Background: Current etiologic theories concerning healing rates in rotator cuff repair have focused on the blood supply in the tendinous portion of the cuff. We currently have little information regarding the effect of our repair techniques on this critical variable. We hypothesize that intratendinous blood flow is changed during transosseus equivalent tendon fixation.
Methods: Eighteen consecutive patients with rotator cuff tears amenable to double row fixation were included in the study. Each patient underwent a standard arthroscopic transosseous equivalent double row fixation procedure using the Arthrex SutureBridge technique (Arthrex, Naples, FL, USA). After tying down of the medial row, a first set of recordings was taken using a custom laser doppler flowmetry probe (Perimed, Inc., Ohio, USA). A second recording was made following securing of the lateral PushLock anchors. The data were compared to determine the overall effect on blood flow associated with this technique.
Results: Summated averages for the 2 groups show a significant (44.67%) decline in the blood flow present after the second row of implants are placed (P < .01). Individual calculations for regions of the cuff tear indicate significant differences in anterior third (P = .01), middle third (P < .01), and posterior third (P = .02) of the tear after transosseous equivalent fixation.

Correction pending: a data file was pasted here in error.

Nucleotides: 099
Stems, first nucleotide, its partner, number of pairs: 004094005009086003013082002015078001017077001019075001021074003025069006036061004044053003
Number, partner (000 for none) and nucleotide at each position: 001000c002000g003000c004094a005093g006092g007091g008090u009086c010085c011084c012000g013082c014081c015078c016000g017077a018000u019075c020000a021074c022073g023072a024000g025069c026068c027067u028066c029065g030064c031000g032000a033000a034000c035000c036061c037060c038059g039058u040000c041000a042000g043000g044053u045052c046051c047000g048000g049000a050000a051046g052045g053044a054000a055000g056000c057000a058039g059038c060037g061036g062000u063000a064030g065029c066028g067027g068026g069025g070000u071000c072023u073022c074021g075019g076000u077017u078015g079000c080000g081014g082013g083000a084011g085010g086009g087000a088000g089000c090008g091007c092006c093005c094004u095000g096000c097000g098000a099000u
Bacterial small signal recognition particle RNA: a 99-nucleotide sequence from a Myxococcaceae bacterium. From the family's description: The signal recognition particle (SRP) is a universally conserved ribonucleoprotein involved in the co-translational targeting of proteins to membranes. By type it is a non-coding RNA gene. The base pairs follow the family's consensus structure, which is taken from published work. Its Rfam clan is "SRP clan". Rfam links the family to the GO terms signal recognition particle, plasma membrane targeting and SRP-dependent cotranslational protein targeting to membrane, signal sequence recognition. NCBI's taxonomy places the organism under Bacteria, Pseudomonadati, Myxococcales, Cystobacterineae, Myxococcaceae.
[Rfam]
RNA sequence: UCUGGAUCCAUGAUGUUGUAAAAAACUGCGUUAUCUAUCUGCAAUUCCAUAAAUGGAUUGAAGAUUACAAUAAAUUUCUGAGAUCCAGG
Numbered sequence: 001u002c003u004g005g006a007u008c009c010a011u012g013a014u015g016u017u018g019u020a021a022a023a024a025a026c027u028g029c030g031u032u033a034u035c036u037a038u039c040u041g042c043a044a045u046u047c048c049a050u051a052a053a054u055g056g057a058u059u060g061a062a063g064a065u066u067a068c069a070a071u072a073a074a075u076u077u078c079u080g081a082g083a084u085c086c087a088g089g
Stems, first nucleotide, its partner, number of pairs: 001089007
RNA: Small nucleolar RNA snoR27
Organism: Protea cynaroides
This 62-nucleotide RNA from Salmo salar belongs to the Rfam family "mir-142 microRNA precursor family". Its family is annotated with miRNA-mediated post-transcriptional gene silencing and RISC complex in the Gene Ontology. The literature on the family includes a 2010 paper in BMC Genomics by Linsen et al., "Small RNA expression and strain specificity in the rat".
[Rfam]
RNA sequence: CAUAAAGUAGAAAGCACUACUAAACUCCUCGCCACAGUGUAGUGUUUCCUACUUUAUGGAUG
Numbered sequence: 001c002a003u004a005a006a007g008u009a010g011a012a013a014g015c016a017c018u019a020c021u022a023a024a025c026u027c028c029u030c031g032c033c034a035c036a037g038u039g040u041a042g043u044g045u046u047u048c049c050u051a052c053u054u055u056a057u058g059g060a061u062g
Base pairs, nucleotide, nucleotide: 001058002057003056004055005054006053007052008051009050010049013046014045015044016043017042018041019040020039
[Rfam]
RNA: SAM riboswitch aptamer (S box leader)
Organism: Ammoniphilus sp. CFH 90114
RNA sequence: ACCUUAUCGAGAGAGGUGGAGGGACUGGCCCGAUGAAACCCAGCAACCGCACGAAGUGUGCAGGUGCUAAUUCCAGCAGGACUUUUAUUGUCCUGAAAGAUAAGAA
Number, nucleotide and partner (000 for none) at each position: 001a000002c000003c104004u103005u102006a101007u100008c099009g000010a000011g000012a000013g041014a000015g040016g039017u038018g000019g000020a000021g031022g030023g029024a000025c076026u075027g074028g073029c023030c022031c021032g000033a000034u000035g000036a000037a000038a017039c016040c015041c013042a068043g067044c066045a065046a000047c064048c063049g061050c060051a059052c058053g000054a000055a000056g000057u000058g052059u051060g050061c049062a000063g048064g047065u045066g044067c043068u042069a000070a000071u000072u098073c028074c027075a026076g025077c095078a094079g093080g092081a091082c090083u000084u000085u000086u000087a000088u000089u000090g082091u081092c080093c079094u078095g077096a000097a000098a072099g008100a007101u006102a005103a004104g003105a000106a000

Conclusion: Completion of the construct with lateral anchors in the transosseous equivalent technique results in reduced but preserved blood flow in the tendon repair site. Further study is required to determine the implications for tendon healing.
Clinical relevance: Intratendinous blood flow is a variable that should be considered when evaluating repair methods in rotator cuff surgery.
Copyright Â© 2012 Journal of Shoulder and Elbow Surgery Board of Trustees. Published by Mosby, Inc. All rights reserved.